But, of all the characters, I found myself most intrigued by those who we frustratingly never get a full and firm grasp of in this first book – I’m thinking in particular of Burrich and Prince Verity. Although I’m sure these two are explored in greater detail in the subsequent books, I couldn’t help but want simply more out of Fitz’s understanding of them, even at this early stage. For example, I found Burrich’s aversion to the Wit frustrating whenever it arose in the book; it seems evident to me, as a reader, that he himself will have some kind of bond with animals, since he seems so averse to Fitz’s use of it, but Hobb never allows this to be confirmed at such an early stage in her story. How could she? She is somewhat tied to detailing what Fitz sees, and nothing more. Meanwhile Prince Verity suffers from being the second-son who never expected to be called upon to be the King-in-waiting due to his much more regal (or should that be chivalrous) older brother – following Chivalry’s abdication, Verity is thrust into court life, but I feel that Fitz never spends any extended length of time with his uncle – and I think the characterisation of both suffers somewhat because of it.

“All events, no matter how earthshaking or bizarre, are diluted within moments of their occurrence by the continuance of the necessary routines of day-to-day.”

The pacing, to me, seems a little off. I’m not averse to a character-driven study, I’m not averse to stories where little happens, but it seemed as though this book was going through the motions of telling Fitz’s childhood backstory so it could get to the really juicy bits of his life story. Except we never really get there, not for any length of time – explanations of the Wit and the Skill are never realised in concrete terms, Forged ones pop up to attack then disappear, the Red Ship Raiders are only a shadowy threat never confronted head-on…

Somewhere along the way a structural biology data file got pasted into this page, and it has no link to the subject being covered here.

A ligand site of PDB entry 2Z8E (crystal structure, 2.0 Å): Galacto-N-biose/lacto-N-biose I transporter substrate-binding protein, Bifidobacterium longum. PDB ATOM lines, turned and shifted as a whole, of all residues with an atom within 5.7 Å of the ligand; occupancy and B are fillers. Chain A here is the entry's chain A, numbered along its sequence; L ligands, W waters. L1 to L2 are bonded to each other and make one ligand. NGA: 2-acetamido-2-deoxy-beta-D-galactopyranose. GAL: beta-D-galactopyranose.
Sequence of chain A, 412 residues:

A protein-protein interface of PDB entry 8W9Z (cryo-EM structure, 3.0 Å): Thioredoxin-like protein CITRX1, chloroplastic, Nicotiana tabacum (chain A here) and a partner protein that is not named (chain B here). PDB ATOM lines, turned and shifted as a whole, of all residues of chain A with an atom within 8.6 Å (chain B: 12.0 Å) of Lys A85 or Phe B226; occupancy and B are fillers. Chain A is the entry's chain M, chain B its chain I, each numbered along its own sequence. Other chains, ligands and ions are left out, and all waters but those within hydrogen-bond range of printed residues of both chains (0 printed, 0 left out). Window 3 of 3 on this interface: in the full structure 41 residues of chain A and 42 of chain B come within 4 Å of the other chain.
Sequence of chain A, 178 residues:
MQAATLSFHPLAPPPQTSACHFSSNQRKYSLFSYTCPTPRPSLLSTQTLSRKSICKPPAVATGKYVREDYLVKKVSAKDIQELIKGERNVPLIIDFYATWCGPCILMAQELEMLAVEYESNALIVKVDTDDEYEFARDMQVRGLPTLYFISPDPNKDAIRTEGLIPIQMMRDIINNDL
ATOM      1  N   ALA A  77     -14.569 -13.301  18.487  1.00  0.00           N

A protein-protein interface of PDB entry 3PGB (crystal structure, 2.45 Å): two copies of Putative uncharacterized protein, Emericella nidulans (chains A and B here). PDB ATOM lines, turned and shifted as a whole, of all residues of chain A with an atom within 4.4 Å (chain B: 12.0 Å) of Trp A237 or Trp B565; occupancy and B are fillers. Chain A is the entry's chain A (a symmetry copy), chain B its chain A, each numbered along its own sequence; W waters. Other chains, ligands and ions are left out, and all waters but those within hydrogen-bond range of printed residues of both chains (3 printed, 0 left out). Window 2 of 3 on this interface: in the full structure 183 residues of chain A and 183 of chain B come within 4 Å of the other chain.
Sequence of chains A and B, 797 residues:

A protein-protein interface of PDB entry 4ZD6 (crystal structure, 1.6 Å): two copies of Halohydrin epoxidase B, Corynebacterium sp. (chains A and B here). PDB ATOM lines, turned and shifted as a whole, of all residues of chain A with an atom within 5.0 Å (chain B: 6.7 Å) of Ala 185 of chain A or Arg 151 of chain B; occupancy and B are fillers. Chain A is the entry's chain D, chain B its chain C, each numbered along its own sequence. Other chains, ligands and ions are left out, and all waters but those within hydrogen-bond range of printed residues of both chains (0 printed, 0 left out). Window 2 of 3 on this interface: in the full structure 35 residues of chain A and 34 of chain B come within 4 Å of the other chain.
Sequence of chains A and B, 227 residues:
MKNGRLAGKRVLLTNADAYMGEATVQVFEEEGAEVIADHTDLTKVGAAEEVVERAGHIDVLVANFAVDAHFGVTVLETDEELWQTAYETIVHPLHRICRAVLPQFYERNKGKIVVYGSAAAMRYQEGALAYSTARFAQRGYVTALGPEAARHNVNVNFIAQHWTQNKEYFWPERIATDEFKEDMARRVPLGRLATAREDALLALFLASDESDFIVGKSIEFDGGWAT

For me, Assassin’s Apprentice took far too long to get to even the first inclinations of those juicy bits – specifically anything relating to being trained in the Skill or in, as the title suggests, being an assassin. I wouldn’t have minded so much since I adore stories that take place at the typical court, with all its intrigue, gossiping and political machinations, but Fitz never seemed very much in court, he was always on the fringes and, because of this, Hobb couldn’t really fully explore the intricacies of such an environment because she was tied to portraying everything through her narrator’s eyes, and the narrator’s eyes spent (in my opinion) too long detailing how he’d done his stable jobs for the day and then skipped off into Buckkeep town to try to talk to Molly. That’s all well and good, but after more than 20 pages of it, it gets a little wearing.

“When you spring to an idea, and decide it is truth, without evidence,
you blind yourself to other possibilities.”

Technically speaking there is nothing wrong with this first novel in Robin Hobb’s much-celebrated Farseer trilogy; I just found it not to my own personal preferences. I expect my fantasy to be action-based, at least in part, and it may be due to the framing of the story in the narrator’s voice as he reflects on his young life, or it may just be a slower paced fantasy than I’m used to, but it wasn’t quite what I was expecting. Perhaps it was simply the first-person narration style that threw me entirely – had this been a third-person omniscient narrator, I think I might have got along better with this book and more inclined to immediately pick up the second volume in the trilogy.

Even despite these qualities, I can see that Assassin’s Apprentice is an intriguing opening novel with some really interesting concepts and conflicts at its heart. However, as a series opener, it only teases the many aspects that will undoubtedly only come to fruition in the continuation of the trilogy and the many, many series which follow in Hobb’s expansive Realms of the Elderlings novels. It seems to me that if you’re a patient sort of reader, you will find yourself rewarded by these books.

“Don’t do what you can’t undo, until you’ve considered what you can’t do once you’ve done it.”

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3 responses to “Review | Assassin’s Apprentice by Robin Hobb”